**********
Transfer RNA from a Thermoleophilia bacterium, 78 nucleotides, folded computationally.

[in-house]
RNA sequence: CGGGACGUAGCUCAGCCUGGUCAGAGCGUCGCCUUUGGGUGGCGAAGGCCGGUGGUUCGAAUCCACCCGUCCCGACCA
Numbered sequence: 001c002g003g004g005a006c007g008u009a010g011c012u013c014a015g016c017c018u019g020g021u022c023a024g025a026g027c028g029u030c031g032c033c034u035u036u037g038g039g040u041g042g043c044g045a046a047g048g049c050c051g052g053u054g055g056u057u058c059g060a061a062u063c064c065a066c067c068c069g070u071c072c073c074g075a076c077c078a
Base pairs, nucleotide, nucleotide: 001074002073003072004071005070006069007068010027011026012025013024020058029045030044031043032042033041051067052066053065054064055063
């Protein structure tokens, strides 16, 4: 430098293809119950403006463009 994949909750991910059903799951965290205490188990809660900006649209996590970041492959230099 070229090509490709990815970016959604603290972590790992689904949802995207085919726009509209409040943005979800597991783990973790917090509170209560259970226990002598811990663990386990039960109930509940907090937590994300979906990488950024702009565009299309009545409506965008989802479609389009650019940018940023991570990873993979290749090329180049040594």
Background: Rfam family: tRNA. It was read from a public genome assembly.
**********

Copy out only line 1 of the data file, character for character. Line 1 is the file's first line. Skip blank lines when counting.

Transfer RNA from a Thermoleophilia bacterium, 78 nucleotides, folded computationally.